Improving Hotel NOI with Retro-Commissioning

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Deep Freeze: Drinks, Ice, and Hotel Energy Waste After common area investments, ice and vending machines are about as indispensable to hotels as sheets and towels—a basic amenity and one of the most standard conveniences for ensuring guest comfort. Yet they’re also major contributors to hospitality energy costs:

Vending machines. Because they operate continuously, one refrigerated vending machine can consume up to 4,400 kWh annually. At $0.10/kWh, this can cost up to $440 per machine per year. To reduce consumption, simple control devices can be installed that turn off vending-machine refrigeration and lighting when guests are not present and when temperature levels are low enough that refrigeration is not needed. Control devices have resulted in vending-machine energy savings ranging from 24 to 76 percent, with paybacks of less than three years.

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Ice machines. Since ice production is typically coincident with utility peak periods, there’s significant demand-saving potential in scheduling ice-making during off-peak hours. Energy Star–qualified ice makers with oversized storage bins can produce and store enough ice during off-peak hours to meet the daily cubes demand, resulting in a direct reduction in energy consumption.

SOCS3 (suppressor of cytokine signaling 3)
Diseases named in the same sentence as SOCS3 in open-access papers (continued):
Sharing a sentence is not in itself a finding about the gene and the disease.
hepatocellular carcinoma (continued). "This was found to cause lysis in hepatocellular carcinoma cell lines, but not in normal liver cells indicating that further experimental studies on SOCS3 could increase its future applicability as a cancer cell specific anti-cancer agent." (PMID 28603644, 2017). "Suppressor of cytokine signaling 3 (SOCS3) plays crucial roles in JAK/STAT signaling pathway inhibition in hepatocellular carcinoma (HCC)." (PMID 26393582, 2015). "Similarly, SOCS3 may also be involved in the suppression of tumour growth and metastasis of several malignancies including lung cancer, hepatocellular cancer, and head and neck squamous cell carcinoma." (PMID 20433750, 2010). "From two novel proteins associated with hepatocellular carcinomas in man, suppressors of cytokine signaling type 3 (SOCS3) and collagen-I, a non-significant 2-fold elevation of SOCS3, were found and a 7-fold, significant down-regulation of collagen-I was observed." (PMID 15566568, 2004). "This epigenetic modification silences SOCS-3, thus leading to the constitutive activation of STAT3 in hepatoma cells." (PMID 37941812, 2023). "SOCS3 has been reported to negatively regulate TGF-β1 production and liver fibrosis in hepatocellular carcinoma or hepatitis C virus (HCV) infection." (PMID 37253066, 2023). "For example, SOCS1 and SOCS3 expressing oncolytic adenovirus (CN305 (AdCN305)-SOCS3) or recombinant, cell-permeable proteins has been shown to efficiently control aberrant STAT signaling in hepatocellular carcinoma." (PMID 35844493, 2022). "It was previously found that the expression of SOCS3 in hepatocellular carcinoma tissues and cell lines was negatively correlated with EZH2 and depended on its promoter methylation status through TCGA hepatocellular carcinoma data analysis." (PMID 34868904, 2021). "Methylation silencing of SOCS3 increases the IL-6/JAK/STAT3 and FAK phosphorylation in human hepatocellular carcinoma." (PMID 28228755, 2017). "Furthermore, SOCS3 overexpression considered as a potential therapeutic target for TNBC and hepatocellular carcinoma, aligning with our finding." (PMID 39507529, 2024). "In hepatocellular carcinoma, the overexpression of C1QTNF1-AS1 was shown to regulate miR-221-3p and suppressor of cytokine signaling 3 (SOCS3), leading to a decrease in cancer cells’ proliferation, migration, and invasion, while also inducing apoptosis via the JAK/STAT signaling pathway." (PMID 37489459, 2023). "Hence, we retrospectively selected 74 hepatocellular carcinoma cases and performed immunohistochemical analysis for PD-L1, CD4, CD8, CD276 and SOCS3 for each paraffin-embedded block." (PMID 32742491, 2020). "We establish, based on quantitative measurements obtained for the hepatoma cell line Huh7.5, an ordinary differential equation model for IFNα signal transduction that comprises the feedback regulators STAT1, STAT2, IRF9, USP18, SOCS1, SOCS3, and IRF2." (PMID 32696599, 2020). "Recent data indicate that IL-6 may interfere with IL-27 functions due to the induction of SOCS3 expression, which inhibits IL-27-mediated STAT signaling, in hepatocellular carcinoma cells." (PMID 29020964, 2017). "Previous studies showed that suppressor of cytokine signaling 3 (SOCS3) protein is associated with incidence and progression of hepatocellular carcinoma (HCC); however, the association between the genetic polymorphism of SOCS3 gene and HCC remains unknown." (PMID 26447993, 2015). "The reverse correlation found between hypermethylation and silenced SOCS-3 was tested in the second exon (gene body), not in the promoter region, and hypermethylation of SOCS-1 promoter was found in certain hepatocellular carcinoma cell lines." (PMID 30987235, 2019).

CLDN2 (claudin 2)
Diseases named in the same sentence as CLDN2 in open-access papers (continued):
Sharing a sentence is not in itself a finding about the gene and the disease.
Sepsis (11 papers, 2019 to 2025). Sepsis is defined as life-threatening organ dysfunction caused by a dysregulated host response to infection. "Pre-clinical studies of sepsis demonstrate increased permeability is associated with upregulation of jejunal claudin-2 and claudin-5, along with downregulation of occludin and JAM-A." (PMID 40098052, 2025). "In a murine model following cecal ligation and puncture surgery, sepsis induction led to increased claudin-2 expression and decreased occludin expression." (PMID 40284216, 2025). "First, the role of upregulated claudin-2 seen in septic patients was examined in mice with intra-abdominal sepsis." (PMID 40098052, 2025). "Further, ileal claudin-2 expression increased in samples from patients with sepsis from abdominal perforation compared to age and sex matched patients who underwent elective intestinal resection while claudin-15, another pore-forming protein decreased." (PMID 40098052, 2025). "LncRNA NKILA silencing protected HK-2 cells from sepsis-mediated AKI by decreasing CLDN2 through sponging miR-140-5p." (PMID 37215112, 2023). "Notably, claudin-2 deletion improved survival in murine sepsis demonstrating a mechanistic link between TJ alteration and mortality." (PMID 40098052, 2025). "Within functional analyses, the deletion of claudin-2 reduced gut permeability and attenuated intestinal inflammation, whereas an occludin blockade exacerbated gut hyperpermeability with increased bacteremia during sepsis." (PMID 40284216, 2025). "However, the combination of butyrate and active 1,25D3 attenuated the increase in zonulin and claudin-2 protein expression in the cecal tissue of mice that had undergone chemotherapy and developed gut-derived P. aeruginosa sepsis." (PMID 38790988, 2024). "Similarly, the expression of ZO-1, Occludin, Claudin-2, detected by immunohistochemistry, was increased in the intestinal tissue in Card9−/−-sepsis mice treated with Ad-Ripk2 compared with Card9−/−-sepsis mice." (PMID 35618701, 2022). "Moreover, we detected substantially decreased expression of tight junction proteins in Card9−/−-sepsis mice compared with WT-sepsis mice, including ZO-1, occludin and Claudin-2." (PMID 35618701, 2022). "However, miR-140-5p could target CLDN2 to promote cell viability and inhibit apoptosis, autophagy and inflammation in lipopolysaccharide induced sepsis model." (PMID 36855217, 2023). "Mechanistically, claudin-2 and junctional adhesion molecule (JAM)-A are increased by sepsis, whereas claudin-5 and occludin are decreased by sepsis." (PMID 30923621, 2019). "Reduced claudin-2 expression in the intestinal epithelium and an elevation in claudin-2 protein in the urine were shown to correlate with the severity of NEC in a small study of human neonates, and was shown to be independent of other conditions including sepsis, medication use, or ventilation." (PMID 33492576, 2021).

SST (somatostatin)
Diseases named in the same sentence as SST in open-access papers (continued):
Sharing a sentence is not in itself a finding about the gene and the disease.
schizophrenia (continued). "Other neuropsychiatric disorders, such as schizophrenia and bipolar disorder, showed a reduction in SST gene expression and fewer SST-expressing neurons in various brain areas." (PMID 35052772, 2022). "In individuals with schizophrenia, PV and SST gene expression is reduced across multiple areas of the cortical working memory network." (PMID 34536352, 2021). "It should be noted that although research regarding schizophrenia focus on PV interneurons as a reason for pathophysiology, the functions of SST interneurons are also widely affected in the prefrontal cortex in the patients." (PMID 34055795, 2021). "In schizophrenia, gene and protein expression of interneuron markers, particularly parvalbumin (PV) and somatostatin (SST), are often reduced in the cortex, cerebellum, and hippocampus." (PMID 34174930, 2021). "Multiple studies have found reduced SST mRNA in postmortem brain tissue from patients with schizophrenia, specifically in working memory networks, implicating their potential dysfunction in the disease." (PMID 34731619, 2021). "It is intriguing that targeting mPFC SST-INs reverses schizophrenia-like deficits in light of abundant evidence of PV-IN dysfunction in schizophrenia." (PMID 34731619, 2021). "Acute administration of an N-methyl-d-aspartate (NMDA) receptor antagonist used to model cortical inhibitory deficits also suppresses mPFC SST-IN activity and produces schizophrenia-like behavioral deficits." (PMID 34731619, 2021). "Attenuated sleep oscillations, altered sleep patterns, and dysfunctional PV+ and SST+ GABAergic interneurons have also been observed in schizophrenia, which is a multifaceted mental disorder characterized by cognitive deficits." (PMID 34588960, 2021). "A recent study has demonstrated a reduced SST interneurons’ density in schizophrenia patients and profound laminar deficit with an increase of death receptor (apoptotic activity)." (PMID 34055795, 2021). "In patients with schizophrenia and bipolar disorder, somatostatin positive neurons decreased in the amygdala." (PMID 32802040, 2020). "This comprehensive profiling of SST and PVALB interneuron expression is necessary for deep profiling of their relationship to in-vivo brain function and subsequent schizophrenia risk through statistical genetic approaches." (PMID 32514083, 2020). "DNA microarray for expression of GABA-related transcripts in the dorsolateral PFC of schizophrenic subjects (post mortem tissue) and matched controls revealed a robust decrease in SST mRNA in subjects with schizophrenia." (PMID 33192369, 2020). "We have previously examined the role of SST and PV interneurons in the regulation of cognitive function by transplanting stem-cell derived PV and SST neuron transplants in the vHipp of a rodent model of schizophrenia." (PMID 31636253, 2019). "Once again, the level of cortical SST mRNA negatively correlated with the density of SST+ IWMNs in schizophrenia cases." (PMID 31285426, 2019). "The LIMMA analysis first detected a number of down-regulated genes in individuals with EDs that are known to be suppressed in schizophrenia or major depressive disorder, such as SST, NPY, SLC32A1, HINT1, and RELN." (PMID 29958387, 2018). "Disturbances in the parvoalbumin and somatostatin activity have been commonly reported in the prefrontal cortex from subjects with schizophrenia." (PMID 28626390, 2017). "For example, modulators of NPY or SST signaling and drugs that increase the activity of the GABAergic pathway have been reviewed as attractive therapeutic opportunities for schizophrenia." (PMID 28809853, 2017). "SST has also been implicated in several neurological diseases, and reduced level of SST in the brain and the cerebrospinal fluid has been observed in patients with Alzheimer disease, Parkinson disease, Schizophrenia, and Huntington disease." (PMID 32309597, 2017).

Smart refrigerators. Guestroom refrigerators waste energy if they’re on when the room is unoccupied. To help reduce energy consumption, manufacturers are designing “smart” fridges that enter an energy-saving mode after 48 hours of non-use but then return to standard settings as soon as the door is opened. According to manufacturers, upgrading to a smart fridge could save as much as 50 percent of energy consumption compared to a conventional mini- fridge.

Whether in the hotel lobby, across common areas, or behind guestroom doors, commissioning or re-commissioning a property for energy efficiency is a key strategy hotel owners and operators can use to boost savings and power the bottom line.

About the Author
Jon Moeller is CEO of MACH Energy, which teaches operational improvements to reduce hotel energy consumption and improve guest comfort. Click here to download the entire MACH Energy 2016 Hotel Industry Survey: Energy and Water Management Best Practices.